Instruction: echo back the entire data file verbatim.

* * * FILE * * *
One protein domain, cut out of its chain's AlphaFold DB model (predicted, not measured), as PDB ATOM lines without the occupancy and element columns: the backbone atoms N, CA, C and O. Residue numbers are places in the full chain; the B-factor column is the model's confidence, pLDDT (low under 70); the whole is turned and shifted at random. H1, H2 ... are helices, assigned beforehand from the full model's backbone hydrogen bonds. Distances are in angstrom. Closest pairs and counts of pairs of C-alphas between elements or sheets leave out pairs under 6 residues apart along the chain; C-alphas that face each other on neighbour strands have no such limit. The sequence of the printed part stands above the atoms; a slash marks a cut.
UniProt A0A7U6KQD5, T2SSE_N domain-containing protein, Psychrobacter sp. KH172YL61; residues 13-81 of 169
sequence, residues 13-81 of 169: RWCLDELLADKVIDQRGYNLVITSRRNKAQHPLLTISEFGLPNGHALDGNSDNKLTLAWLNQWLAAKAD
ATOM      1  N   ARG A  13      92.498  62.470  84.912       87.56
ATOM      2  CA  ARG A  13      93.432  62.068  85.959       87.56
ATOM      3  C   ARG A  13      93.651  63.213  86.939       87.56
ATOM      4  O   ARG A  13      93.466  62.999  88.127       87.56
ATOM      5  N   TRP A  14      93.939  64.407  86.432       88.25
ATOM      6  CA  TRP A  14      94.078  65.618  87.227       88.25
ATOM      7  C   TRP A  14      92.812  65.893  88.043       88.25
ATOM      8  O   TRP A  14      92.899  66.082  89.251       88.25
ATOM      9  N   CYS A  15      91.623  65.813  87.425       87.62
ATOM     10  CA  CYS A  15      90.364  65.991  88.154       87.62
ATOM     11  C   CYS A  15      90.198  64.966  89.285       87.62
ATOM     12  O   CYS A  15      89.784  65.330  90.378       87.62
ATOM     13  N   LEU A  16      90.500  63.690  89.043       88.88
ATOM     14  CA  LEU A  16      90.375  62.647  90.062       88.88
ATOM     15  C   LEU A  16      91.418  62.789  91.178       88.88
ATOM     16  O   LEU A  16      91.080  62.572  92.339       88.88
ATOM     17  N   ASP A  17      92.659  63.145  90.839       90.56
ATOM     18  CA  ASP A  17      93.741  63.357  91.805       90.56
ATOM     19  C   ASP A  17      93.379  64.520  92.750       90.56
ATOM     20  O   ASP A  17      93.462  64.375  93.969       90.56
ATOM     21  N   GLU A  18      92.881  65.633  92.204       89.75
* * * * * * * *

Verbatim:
One protein domain, cut out of its chain's AlphaFold DB model (predicted, not measured), as PDB ATOM lines without the occupancy and element columns: the backbone atoms N, CA, C and O. Residue numbers are places in the full chain; the B-factor column is the model's confidence, pLDDT (low under 70); the whole is turned and shifted at random. H1, H2 ... are helices, assigned beforehand from the full model's backbone hydrogen bonds. Distances are in angstrom. Closest pairs and counts of pairs of C-alphas between elements or sheets leave out pairs under 6 residues apart along the chain; C-alphas that face each other on neighbour strands have no such limit. The sequence of the printed part stands above the atoms; a slash marks a cut.
UniProt A0A7U6KQD5, T2SSE_N domain-containing protein, Psychrobacter sp. KH172YL61; residues 13-81 of 169
sequence, residues 13-81 of 169: RWCLDELLADKVIDQRGYNLVITSRRNKAQHPLLTISEFGLPNGHALDGNSDNKLTLAWLNQWLAAKAD
ATOM      1  N   ARG A  13      92.498  62.470  84.912       87.56
ATOM      2  CA  ARG A  13      93.432  62.068  85.959       87.56
ATOM      3  C   ARG A  13      93.651  63.213  86.939       87.56
ATOM      4  O   ARG A  13      93.466  62.999  88.127       87.56
ATOM      5  N   TRP A  14      93.939  64.407  86.432       88.25
ATOM      6  CA  TRP A  14      94.078  65.618  87.227       88.25
ATOM      7  C   TRP A  14      92.812  65.893  88.043       88.25
ATOM      8  O   TRP A  14      92.899  66.082  89.251       88.25
ATOM      9  N   CYS A  15      91.623  65.813  87.425       87.62
ATOM     10  CA  CYS A  15      90.364  65.991  88.154       87.62
ATOM     11  C   CYS A  15      90.198  64.966  89.285       87.62
ATOM     12  O   CYS A  15      89.784  65.330  90.378       87.62
ATOM     13  N   LEU A  16      90.500  63.690  89.043       88.88
ATOM     14  CA  LEU A  16      90.375  62.647  90.062       88.88
ATOM     15  C   LEU A  16      91.418  62.789  91.178       88.88
ATOM     16  O   LEU A  16      91.080  62.572  92.339       88.88
ATOM     17  N   ASP A  17      92.659  63.145  90.839       90.56
ATOM     18  CA  ASP A  17      93.741  63.357  91.805       90.56
ATOM     19  C   ASP A  17      93.379  64.520  92.750       90.56
ATOM     20  O   ASP A  17      93.462  64.375  93.969       90.56
ATOM     21  N   GLU A  18      92.881  65.633  92.204       89.75